A number of individual programs, and school and district strategies, have shown technology's potential to help English language learners, a new paper contends.
Issues facing undocumented youth, such as applying for deferred action, or paying for college, are front and center at a Jan. 19 conference for educators.
U.S. Department of Education officials are taking corrective action on a $2 million annual federal contract it awarded earlier this year to a small Silver Spring, Md., company to manage the National Clearinghouse for English-Language Acquisition.
Immigration, the Common Core State Standards, and English-language proficiency were among the most sought-after English-language learner-related stories in 2012.
The federal department outlines services it says it has provided to improve support for state and local district leaders responsible for English-language learners.
American Institutes for Research releases a new guide on how states and districts can continue to support English-language learners under their waiver plans from the federal No Child Left Behind Act.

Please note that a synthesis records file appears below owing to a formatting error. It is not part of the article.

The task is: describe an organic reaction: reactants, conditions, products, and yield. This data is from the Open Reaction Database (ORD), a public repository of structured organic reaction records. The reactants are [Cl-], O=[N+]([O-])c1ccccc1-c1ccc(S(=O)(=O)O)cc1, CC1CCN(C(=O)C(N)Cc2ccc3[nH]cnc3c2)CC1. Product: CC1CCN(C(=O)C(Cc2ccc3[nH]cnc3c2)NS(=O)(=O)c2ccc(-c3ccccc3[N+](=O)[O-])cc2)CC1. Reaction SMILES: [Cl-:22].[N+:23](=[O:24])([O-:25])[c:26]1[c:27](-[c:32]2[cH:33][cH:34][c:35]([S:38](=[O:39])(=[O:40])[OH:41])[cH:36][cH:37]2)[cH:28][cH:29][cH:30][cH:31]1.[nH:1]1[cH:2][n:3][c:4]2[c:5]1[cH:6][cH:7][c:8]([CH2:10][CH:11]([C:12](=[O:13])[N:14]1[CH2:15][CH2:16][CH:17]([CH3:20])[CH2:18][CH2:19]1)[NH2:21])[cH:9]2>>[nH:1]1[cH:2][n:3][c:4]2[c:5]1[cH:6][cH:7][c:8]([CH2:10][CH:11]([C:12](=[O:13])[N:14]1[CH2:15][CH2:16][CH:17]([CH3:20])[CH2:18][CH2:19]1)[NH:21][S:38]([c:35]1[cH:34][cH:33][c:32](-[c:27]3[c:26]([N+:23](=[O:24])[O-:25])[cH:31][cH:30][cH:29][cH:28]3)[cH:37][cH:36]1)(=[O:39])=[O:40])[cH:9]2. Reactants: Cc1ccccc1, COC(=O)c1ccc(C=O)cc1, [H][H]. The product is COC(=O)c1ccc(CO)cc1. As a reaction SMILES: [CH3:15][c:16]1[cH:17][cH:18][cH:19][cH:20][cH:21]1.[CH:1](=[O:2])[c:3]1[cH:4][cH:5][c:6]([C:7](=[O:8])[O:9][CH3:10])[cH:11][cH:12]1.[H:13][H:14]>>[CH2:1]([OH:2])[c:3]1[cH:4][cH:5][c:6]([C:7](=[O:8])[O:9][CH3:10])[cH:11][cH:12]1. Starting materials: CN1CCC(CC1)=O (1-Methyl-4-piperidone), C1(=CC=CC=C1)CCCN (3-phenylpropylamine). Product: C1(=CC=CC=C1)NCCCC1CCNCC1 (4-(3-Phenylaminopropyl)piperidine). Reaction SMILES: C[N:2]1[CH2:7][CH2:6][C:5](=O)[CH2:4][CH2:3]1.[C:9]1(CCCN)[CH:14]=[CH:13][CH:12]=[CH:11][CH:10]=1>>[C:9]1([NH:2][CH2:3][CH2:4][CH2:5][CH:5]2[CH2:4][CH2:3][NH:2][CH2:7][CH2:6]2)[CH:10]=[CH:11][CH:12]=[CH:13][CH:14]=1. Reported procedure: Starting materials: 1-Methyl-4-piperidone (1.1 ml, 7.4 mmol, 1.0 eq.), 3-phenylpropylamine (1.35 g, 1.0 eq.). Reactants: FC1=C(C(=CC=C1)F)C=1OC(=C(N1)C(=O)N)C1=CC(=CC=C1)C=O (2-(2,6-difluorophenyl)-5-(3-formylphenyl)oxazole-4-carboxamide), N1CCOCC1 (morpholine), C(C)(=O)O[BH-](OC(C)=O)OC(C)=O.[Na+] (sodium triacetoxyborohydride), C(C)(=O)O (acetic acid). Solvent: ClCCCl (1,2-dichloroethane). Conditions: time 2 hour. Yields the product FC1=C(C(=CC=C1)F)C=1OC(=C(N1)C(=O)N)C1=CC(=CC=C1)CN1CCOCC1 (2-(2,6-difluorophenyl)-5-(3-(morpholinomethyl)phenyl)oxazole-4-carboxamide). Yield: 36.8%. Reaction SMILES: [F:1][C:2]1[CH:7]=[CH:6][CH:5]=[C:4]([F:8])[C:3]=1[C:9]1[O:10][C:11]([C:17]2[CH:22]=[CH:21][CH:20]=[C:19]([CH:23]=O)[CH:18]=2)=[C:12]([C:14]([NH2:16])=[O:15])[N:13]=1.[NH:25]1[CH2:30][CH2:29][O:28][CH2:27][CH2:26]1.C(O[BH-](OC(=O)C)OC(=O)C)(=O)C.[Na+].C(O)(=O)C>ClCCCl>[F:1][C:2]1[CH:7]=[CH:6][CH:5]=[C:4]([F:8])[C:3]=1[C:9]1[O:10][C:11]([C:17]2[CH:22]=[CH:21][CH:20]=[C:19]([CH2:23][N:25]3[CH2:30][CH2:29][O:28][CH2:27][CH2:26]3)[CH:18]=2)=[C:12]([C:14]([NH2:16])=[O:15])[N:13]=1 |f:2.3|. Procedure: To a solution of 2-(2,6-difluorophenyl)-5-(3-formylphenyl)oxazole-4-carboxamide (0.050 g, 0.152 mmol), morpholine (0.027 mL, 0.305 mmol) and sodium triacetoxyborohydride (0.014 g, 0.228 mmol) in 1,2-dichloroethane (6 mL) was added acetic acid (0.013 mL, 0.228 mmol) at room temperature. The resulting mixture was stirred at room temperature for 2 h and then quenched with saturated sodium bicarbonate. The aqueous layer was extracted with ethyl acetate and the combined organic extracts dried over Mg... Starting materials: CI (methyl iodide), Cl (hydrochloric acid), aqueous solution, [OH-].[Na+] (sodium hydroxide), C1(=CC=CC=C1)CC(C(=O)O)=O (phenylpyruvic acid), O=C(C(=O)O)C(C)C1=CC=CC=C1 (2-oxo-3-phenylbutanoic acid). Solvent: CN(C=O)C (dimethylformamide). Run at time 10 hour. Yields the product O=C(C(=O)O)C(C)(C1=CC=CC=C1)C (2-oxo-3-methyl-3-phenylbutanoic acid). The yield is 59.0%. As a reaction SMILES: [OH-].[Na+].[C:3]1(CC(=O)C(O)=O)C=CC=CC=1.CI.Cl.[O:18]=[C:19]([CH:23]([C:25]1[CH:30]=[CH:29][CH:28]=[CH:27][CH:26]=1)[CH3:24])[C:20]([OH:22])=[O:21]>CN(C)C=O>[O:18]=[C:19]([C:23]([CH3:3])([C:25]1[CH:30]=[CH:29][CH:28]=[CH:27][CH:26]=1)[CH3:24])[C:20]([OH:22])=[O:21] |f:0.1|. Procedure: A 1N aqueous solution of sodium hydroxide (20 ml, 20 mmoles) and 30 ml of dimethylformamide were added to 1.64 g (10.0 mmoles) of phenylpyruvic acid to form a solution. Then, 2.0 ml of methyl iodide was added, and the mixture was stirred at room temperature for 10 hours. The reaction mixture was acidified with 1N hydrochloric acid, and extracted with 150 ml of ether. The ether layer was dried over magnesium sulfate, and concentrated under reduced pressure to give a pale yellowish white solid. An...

Four presenters will highlight the role of complex texts in the common standards and how teachers can support English-language learners in accessing grade-level, challenging content.
As the civil rights chief for the U.S. Department of Education, Russlynn H. Ali took a forceful stance against disproportionate use of discipline on groups of students and sought to improve programs for English-language learners.
U.S. Secretary of Education Arne Duncan called the lack of movement on a federal DREAM Act to benefit undocumented students one of the "biggest disappointments" in President Obama's first term.
The National Indian Education Association is asking the Obama administration to make tribal governments more meaningful partners in shaping and administering education policy for American Indian and Alaska Native students.